Even established experts in the field do not know everything, however, and neither will you. Instead, by the end of this class, you will have sufficient knowledge to contribute to the field in some way, though not every way. This means the learning goal of the class is determined in part by your own goals in taking this class:

  • Are you interested in understanding how technology can help education more theoretically? Then your learning goals would include knowledge of research methodologies, promising pedagogical strategies, and current theories in the community.
  • Are you interested in designing technologies that can help learners learn better? Then your learning goals would include knowledge of pedagogical strategies, current state-of-the-art tools, and the open problems in education and technology.
  • Are you interested in evaluating existing technologies? Then your learning goals would include knowledge of research methodologies in user testing, current state-of-the-art tools, and broader issues surrounding the impact of such tools.
  • Are you interested in contributing to the education enterprise more broadly, even if it isn’t at the point of learning? Then your learning goals would include knowledge of the current problems in the field, broader issues surrounding the use of tools in supporting education, and the present tools that address those problems.

By achieving these learning goals, you will end the class with the knowledge necessary to contribute to the portion of educational technology in which you are most interested.

Learning Outcome

If a learning goal is something you should know by the end of the course, then a learning outcome is something demonstrable you should be able to do. The learning goals were all partially dependent on your area of interest within educational technology, and thus, so also are the outcomes. The learning goals included the knowledge necessary to perform certain tasks, and thus, the learning outcomes are the actual performance of those tasks.

  • Are you interested in understanding how technology can help education more theoretically? Then your learning outcome is the ability to design and conduct research or experiments in educational technology, to analyze the results, to report the results, and to position the results in the context of a broader research community.
  • Are you interested in designing technologies that can help learners learn better? Then your learning outcome is the ability to design pedagogically sound tools for learning, to position those tools in the broader EdTech industry, and to present a case for the value of those tools.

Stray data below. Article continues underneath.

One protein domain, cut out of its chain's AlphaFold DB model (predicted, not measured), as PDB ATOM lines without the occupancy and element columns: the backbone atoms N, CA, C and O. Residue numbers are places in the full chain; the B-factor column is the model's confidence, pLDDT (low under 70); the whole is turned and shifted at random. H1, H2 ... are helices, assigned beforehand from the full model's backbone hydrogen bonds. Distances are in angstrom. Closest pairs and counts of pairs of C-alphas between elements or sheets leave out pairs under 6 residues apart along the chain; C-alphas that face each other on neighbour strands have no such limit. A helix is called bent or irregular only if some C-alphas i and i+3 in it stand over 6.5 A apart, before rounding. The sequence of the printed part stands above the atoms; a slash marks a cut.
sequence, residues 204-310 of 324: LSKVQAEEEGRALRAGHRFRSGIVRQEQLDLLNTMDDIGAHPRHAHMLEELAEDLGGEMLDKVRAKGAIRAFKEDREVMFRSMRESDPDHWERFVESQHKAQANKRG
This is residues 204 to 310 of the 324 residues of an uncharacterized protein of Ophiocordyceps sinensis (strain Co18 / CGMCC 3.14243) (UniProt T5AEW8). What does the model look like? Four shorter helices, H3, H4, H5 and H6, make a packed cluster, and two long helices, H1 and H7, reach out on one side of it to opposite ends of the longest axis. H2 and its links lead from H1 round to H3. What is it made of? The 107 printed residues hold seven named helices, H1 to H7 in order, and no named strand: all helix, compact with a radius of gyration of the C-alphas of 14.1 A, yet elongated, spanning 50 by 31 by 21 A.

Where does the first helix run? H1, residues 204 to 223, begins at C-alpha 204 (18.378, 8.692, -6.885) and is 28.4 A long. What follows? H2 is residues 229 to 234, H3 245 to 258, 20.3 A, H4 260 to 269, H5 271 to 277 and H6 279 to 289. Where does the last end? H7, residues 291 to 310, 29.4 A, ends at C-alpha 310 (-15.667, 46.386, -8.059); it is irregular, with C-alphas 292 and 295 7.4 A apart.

• Are you interested in evaluating existing technologies? Then your learning outcome is the ability to design and conduct experiments on existing technologies, to gather and analyze participant feedback on those technologies, and to recommend changes that are both pedagogically sound and supported by research.
  • Are you interested in contributing to the education enterprise more broadly, even if it isn’t at the point of learning? Then your learning outcome is the ability to design tools that support education in other areas besides teaching, to analyze the broader impacts of those tools, and to analyze the effectiveness of those tools compared to existing methods for addressing those problems.

By achieving these learning outcomes, you will end the class not only with the knowledge necessary to contribute, but also with experience in actually contributing.

Learning Assessment

If learning goals are what you should know, and learning outcomes are what you should be able to do, then learning assessments are how we evaluate whether you know what you should know and can do what you should be able to do. The learning goals and outcomes both connected to contributing to educational technology, and so the learning assessments in this course will be based on the extent to which you actually contribute to educational technology.

This contribution will take on different forms depending on your interests. It may be a research contribution to some academic community. It may be a tool to support learning in classrooms or non-traditional learning environments. It may be a technology to support a portion of the broader education enterprise, such as admissions or academic integrity. It may be a report on the effectiveness of certain existing tools or strategies in learning.

The ultimate goal is that the project you choose to take on in this class won’t end with the end of the semester; we hope your project continues on and leads to publications, ongoing research, a start-up business, or a tool we can continue to use here in the program. In order to maximize the chances of that happening, the assessments will include steps to get your work ready for publication or for a start-up pitch.